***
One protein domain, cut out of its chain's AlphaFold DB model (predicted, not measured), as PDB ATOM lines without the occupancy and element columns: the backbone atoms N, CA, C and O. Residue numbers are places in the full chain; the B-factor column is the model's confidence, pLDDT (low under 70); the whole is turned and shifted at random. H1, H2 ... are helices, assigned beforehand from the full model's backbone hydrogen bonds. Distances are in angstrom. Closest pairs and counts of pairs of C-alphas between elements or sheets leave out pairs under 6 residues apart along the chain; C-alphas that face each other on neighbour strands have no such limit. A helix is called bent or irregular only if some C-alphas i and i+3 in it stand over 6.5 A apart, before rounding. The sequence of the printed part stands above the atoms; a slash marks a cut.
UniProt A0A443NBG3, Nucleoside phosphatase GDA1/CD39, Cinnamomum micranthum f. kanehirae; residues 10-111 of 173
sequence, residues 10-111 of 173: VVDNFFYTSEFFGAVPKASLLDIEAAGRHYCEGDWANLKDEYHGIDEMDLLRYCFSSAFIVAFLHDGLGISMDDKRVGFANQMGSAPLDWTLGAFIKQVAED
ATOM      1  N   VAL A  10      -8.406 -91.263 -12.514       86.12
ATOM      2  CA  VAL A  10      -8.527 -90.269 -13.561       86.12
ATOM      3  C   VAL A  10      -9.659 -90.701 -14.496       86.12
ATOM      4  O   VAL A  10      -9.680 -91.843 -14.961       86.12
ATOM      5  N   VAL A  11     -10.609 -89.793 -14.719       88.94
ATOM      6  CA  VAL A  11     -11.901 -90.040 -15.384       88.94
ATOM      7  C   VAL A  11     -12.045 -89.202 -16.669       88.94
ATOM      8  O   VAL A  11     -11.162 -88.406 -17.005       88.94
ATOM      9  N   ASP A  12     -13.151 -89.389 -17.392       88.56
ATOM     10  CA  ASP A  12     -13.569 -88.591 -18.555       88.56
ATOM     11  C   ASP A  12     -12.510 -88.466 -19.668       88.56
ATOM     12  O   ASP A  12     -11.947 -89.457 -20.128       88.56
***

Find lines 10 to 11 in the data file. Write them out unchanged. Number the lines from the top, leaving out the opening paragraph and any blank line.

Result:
ATOM      8  O   VAL A  11     -11.162 -88.406 -17.005       88.94
ATOM      9  N   ASP A  12     -13.151 -89.389 -17.392       88.56